With news that global performance footwear and apparel company Brooks Running has selected the TrusTrace platform to deepen visibility across its manufacturing supply chain, DeliveryX sat down with Dave Kemp, director, corporate responsibility at Brooks.
Q: Why is it so important for retailers to have not only visibility of your whole supply chain, but to really have traceability?
We don’t own our manufacturing, so first of all we need to know which factories are making not just our products, but the components and materials that go into it.
At Brooks, we’re fortunate we have really strong relationships. We know who our tier one manufacturers are. They’re the factories that are making the final product – a finished running shoe, a finished running short or running top. We have direct relationships with them.
Then actually we’re fortunate that we have really strong relationships with our tier two manufacturers – the manufacturers making materials or components that go into our product. It could be a big role of textile or a finished midsole that goes into our running shoes. Just over the years, we’ve built strong relationships with those factories.
But then as we get deeper into the supply chain, the tier three and four, that’s where that sort of that visibility starts to break down.
We don’t understand who those are and that’s becoming increasingly important for a number of reasons. Probably the top of that list would be legislation, it is really driving the need for brands like Brooks to really know who’s in your supply chain all the way down to that tier four level.
There’s this growing expectation from a whole host of stakeholders to really not just know who’s in your supply chain all the way down to tier four, but also to be transparent about it. We’re seeing that from NGOs, industry associations and retailers are starting to ask the questions.
And then the consumer, the Brooks customer, there’s an increasing desire for them to know who’s in the supply chain.
The apparel industry supply chains are pretty fluid. They change, we work on a seasonal basis and while we have good consistency with a core set of suppliers, outside of that there’s an amount of flux. There’s new suppliers coming in, there’s suppliers going out. There’s a real need to stay on top of that, to continuously have this visibility into our supply chain.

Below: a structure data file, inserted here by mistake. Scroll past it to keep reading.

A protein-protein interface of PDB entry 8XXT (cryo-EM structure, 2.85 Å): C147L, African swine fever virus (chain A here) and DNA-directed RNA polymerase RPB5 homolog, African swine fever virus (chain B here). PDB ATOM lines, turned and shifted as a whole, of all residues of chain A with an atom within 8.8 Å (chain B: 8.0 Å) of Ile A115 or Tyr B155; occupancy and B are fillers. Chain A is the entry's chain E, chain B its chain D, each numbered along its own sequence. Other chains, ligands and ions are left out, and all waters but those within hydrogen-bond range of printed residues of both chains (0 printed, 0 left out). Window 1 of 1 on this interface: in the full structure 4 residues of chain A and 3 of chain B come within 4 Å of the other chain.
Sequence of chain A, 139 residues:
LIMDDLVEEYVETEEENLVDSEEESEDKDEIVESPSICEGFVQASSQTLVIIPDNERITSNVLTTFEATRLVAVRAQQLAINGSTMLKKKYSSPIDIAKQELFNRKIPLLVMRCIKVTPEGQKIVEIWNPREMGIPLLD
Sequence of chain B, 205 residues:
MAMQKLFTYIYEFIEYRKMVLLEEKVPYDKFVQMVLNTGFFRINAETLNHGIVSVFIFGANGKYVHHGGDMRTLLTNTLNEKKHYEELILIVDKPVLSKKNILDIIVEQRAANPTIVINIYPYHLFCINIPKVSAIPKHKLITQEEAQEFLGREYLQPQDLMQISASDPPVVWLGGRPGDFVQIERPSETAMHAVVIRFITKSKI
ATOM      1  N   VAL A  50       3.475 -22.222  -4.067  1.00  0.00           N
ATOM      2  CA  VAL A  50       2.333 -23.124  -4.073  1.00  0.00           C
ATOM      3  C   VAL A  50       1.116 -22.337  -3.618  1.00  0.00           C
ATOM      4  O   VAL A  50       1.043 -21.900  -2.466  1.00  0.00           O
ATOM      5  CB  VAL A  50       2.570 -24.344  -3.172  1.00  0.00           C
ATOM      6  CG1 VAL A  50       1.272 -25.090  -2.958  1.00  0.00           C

Q: Is there an element where partnerships on one hand is critical, but there’s also implementing the right technology – the right technology partner – even automation down the line to streamline this process?
That’s where we came across TrusTrace. We have visibility of tier one and two, but that’s where it stopped. Trying to scale that understanding of the supply chain at a deeper level without technology is very, very difficult.
I would need to grow my team exponentially to be able to do that and to keep it relevant, up to date and continuously have that visibility. Technology is important to enable that.
That’s why, a good year ago now, we searched into what is the technology out there that could help us to have that visibility and then to a certain extent automate and really increase the efficiency there.
The other piece about technology is it’s really evolving all the time to help brands like Brooks really make sure they comply with legislation, not just the legislation that exists today, but also future pending legislation.
Q: You’ve mentioned Brook’s customers becoming increasingly conscious. They want greener products, greener delivery, greener packaging. How does this work that you’re doing fit into your wider sustainability goals?
We definitely see the consumer expectation for more sustainable product. It’s increasing, especially as the Millennial and Gen Z population comes into purchasing power.
We have an internal consumer insights team that’s really bringing some data behind that and really validating that is the reality that we’re living in.
When it comes to traceability of the supply chain, that is an important part of that. It’s not just about the materials that go into your product or how the product is manufactured, it’s also about where it’s manufactured and where the raw materials are coming from as well.
That’s not just a part of our responsible sourcing programme, but our overall corporate responsibility efforts. It’s part of our People and Plant Path. We have a host of targets that we’re working towards, in 2025 and in some cases up to 2030.
It includes making sure that our factory partners comply with our code of conduct, and we’re starting to expand that deeper into our supply chain now to include our tier two suppliers. I can see us in the future probably expanding that further.
It all ties back to the traceability. It’s also interesting because we can leverage the insights from this deeper visibility, not just with a responsible sourcing lens, but also from an overall sustainability lens.
It’s helpful when we think about our product and the sustainability of it. We do things like a life cycle assessment of our product to understand the overall impact. An important part of that is the materials and the raw materials and where they’re coming from. So this new insight is enabling that to get more accurate in those assessments. It’s pretty wide reaching in terms of the impact we can leverage from it.